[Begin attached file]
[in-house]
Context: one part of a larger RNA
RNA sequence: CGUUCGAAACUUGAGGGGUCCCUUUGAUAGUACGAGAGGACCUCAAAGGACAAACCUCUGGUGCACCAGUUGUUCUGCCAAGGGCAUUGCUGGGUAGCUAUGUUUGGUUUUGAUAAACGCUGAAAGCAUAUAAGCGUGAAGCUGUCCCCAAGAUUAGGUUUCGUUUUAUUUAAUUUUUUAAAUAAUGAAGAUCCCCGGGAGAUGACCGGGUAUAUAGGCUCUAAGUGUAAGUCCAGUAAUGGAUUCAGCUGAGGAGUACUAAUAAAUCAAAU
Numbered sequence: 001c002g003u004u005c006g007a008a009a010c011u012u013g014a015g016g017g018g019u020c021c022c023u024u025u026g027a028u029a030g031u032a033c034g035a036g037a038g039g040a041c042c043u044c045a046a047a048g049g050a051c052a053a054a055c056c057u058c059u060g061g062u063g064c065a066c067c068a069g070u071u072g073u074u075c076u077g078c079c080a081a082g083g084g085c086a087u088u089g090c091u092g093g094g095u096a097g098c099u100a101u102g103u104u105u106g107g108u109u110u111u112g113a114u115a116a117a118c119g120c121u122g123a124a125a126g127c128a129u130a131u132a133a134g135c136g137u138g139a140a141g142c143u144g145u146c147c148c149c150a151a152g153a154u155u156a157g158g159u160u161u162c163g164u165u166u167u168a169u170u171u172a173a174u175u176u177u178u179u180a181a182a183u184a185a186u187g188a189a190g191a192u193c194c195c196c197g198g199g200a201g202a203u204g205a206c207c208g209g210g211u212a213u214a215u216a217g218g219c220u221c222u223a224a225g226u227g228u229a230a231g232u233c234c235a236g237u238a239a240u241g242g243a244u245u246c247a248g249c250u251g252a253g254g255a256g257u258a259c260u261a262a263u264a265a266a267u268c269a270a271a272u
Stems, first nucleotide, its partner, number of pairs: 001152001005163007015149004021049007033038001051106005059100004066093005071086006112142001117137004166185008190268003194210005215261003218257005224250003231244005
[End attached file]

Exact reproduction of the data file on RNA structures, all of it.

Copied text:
[in-house]
Context: one part of a larger RNA
RNA sequence: CGUUCGAAACUUGAGGGGUCCCUUUGAUAGUACGAGAGGACCUCAAAGGACAAACCUCUGGUGCACCAGUUGUUCUGCCAAGGGCAUUGCUGGGUAGCUAUGUUUGGUUUUGAUAAACGCUGAAAGCAUAUAAGCGUGAAGCUGUCCCCAAGAUUAGGUUUCGUUUUAUUUAAUUUUUUAAAUAAUGAAGAUCCCCGGGAGAUGACCGGGUAUAUAGGCUCUAAGUGUAAGUCCAGUAAUGGAUUCAGCUGAGGAGUACUAAUAAAUCAAAU
Numbered sequence: 001c002g003u004u005c006g007a008a009a010c011u012u013g014a015g016g017g018g019u020c021c022c023u024u025u026g027a028u029a030g031u032a033c034g035a036g037a038g039g040a041c042c043u044c045a046a047a048g049g050a051c052a053a054a055c056c057u058c059u060g061g062u063g064c065a066c067c068a069g070u071u072g073u074u075c076u077g078c079c080a081a082g083g084g085c086a087u088u089g090c091u092g093g094g095u096a097g098c099u100a101u102g103u104u105u106g107g108u109u110u111u112g113a114u115a116a117a118c119g120c121u122g123a124a125a126g127c128a129u130a131u132a133a134g135c136g137u138g139a140a141g142c143u144g145u146c147c148c149c150a151a152g153a154u155u156a157g158g159u160u161u162c163g164u165u166u167u168a169u170u171u172a173a174u175u176u177u178u179u180a181a182a183u184a185a186u187g188a189a190g191a192u193c194c195c196c197g198g199g200a201g202a203u204g205a206c207c208g209g210g211u212a213u214a215u216a217g218g219c220u221c222u223a224a225g226u227g228u229a230a231g232u233c234c235a236g237u238a239a240u241g242g243a244u245u246c247a248g249c250u251g252a253g254g255a256g257u258a259c260u261a262a263u264a265a266a267u268c269a270a271a272u
Stems, first nucleotide, its partner, number of pairs: 001152001005163007015149004021049007033038001051106005059100004066093005071086006112142001117137004166185008190268003194210005215261003218257005224250003231244005